Market Work, Home Work and Taxes: A Cross Country Analysis
This paper uses a simple model of labor supply extended to allow for home production to understand the extent to which differences in taxes can account for differences in time allocations between the US and Europe. Once home production is included, the elasticity of substitution between consumption and leisure is almost irrelevant in determining the response of market hours to higher taxes. But to account for observed differences in leisure and time spent in home production, one requires a large elasticity of substitution between consumption and leisure, and a small elasticity of substituion betwen time and goods in home production.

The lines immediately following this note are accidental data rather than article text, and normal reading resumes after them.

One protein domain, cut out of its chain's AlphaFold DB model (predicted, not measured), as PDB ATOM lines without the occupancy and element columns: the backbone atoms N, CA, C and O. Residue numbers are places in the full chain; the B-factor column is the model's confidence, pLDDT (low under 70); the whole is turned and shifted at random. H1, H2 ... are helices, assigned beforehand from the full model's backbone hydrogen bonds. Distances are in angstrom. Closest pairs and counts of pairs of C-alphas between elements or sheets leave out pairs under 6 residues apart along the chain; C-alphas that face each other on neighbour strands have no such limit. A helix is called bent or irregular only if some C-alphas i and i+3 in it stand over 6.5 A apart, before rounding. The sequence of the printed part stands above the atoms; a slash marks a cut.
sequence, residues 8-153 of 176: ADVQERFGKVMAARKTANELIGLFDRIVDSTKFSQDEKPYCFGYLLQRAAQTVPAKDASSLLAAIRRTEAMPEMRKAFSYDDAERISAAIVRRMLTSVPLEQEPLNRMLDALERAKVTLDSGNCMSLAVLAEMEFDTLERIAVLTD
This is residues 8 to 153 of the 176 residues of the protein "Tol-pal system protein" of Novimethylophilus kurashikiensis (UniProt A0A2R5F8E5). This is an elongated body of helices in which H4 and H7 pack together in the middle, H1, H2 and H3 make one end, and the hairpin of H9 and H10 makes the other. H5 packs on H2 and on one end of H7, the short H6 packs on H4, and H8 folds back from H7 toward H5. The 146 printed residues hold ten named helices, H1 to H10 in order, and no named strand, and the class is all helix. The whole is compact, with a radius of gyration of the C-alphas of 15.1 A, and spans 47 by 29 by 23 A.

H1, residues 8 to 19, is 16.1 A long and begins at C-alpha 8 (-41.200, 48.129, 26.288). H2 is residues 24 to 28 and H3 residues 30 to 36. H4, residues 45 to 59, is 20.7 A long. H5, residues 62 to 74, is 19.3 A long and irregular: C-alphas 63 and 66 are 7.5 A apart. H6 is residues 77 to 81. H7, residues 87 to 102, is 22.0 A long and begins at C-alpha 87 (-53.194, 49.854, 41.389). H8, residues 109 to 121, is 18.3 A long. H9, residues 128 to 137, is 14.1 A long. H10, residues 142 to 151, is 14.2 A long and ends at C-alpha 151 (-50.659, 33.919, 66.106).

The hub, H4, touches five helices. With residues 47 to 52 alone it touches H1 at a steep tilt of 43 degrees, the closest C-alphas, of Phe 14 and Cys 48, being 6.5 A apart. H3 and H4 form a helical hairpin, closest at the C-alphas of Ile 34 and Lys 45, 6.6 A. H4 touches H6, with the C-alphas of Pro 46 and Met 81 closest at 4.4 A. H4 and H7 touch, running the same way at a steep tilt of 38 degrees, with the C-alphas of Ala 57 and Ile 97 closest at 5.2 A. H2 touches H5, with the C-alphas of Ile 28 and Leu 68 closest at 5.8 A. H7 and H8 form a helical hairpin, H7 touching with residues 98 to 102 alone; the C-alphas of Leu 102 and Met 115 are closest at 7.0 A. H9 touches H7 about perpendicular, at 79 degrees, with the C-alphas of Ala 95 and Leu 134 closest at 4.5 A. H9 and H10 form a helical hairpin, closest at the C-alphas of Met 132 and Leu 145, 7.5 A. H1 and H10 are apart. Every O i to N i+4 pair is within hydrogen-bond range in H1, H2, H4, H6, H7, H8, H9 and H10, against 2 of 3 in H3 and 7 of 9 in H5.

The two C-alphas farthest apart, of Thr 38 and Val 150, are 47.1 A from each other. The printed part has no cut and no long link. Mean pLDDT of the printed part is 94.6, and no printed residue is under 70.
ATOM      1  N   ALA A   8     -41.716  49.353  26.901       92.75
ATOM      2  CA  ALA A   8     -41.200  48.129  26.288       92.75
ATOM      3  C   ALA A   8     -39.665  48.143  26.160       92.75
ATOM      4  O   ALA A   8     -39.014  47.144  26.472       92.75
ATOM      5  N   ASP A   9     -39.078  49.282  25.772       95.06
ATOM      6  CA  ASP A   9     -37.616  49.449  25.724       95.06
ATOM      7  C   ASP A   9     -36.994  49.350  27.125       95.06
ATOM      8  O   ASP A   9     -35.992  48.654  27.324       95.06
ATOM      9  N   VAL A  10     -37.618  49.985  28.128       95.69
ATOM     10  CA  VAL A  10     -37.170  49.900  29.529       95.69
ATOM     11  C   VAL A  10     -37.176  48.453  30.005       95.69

This paper was prepared for a special issue of the Review of International Economics. The author acknowledges financial support from the NSF. The views expressed herein are those of the author(s) and do not necessarily reflect the views of the National Bureau of Economic Research.
Richard Rogerson, 2009. "Market Work, Home Work, and Taxes: A Cross-Country Analysis," Review of International Economics, Blackwell Publishing, vol. 17(3), pages 588-601, 08. citation courtesy of